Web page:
This survey by the Social Exclusion Unit was designed to assess how the innovative use of Information and Communication Technologies can be used to promote equality of opportunity and improve service delivery and outcomes for society’s most disadvantaged groups as well as those who live in deprived areas. It found that the majority of respondents (77%) agreed that current trends in ICT are likely to widen the digital divide and increase levels of inequality faced by socially excluded groups. Despite this view, one in five respondents felt that there are currently initiatives in place that aim to address the digital divide through, for example, providing socially excluded groups with ICT training.The main factors for the digital divide are the costs of ICT equipment, lack of access to ICT, lack of training in the use of technology and market issues such as the tendency for ICT developers to focus more on more profitable mainstream markets than disadvantaged groups.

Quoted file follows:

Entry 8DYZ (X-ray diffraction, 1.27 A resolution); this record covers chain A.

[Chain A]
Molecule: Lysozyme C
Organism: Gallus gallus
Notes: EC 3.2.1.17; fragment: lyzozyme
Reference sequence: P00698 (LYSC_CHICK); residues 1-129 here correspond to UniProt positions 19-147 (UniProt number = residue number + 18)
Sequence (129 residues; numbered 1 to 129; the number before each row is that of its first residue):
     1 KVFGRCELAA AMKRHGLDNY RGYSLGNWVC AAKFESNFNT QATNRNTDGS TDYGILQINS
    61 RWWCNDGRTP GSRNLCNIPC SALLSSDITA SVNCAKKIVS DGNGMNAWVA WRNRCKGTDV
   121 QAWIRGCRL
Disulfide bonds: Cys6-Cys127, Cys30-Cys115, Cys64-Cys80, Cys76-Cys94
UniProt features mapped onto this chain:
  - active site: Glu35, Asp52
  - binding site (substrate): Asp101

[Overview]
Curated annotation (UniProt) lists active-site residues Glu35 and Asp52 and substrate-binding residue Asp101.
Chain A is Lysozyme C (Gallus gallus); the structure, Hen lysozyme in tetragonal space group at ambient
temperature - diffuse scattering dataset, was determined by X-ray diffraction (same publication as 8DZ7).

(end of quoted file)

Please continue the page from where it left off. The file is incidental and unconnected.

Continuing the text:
The internet is seen as providing access to an increasing number of services, such as service information, online training, and hosting online forums. People with few or no qualifications and unemployed people are seen as key audiences for development in this area. Mobile technologies, particularly phones, are also commonly used to deliver services to disadvantaged groups, largely due to their relative low cost, and widespread use, particularly among younger people.
The Unit will publish an action plan from this project in Autumn 2005, which will reflect the findings of the consultative work.
The survey findings are available at: http://www.socialexclusion.gov.uk/